How Often Does a Septic Tank Need to Be Pumped?

For such an important system of your home, especially when the consequences are so expensive and foul-smelling, it’s still somewhat surprising that so many people do not regularly pump their septic tank. This may be understandable in the sense that the tank itself is usually buried and only a cap or lid reminds homeowners that it is there.

You should have your septic tank maintained on a regular basis. Otherwise, you risk damaging the tank and the drain field as well. This means setting a schedule of when it should be pumped out. Knowing how often to have it pumped out will be the key.

Setting a Schedule

To set a schedule, you will need to understand the factors that go into knowing when to pump out a septic tank. These factors include but are not limited to the following.

  • Number of people living in the home
  • Size of the septic tank
  • Age of the septic tank
  • If a garbage disposal is present
  • Ground conditions
  • Climate conditions

All of these factors above should be considered when creating a schedule to pump out a septic tank. The first step should be finding out when the septic tank was installed and how long it has been since it was last pumped. This will give you a great starting point.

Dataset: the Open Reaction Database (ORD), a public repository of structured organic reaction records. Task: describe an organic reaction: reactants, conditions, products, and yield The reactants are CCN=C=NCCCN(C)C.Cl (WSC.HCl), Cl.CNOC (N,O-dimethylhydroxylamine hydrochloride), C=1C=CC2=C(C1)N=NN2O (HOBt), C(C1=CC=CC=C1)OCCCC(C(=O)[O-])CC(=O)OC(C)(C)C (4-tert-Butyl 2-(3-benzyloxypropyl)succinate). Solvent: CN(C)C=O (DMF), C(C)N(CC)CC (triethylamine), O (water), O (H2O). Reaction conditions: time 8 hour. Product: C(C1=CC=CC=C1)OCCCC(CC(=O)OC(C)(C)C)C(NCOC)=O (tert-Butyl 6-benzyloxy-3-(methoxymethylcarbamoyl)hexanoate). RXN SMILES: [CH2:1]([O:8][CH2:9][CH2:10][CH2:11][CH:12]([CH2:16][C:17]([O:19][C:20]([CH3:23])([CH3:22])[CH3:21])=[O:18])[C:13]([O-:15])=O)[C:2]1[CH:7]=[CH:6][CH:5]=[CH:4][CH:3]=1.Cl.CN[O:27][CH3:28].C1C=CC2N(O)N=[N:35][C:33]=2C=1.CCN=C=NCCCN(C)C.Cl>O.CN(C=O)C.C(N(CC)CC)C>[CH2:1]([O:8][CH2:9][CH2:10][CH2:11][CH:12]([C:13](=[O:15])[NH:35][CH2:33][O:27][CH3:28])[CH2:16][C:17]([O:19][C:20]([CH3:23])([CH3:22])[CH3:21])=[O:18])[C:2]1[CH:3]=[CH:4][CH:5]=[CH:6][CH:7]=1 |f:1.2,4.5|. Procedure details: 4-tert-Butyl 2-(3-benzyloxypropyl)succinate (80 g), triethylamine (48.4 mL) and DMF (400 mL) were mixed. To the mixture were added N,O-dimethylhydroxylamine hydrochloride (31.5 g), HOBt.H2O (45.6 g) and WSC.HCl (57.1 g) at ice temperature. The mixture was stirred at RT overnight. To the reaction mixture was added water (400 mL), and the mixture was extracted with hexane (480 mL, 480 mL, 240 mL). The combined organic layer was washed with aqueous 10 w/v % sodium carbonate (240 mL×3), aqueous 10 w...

Next are the ground and climate factors that affect how the tank operates, especially when moving the sewage to the drain field. If the septic tank is on land that is elevated and not prone to flooding, this may extend its life considerably. This is because frequent flooding may result in the drain field backing up which affects the tank itself.

A garbage disposal chops up food particles, making them easier to dissolve inside a septic tank. If a garbage disposal is not present in your kitchen, this may require more frequent pumping of the house's septic tank. An alternative is if you trapped the food particles in the sink and remove them before they are sent down the drain.

Standard Pumping Schedule

Generally speaking, if all the above relevant factors for pumping out a septic tank are typical, you should base your tank pumping schedule on the number of people who live in your home. Combine this number with the overall size of the tank and you can come up with a reasonable figure for how often to get your septic tank pumped. What follows is a chart for a 1000-gallon septic tank and how many years before it needs to be pumped depending on the number of people in the home.

  • One Person: 12 Years
  • Two People: 6 Years
  • Three People: 4 Years
  • Four People: 3 Years
  • Five People: 2 Years
  • Six People: 1.5 Years

As you can see, the more people in the home, the more human waste goes into the septic tank, and the more often you will need to schedule a tank pumping. In addition, more people taking baths or showers, washing dishes, and the like means more food, hair, and other particles will go into the tank through the drainage system and effect your septic pumping schedule.

Of course, your septic tank may be bigger or smaller than 1000 gallons which will affect how often it will need to be pumped. So, if you live alone in a home that has a 2500-gallon septic tank, then you may be looking at 30+ years between pumping, but that is a rare circumstance. Still, it does pay to know when you should pump the septic tank based on size and number of people inside the home.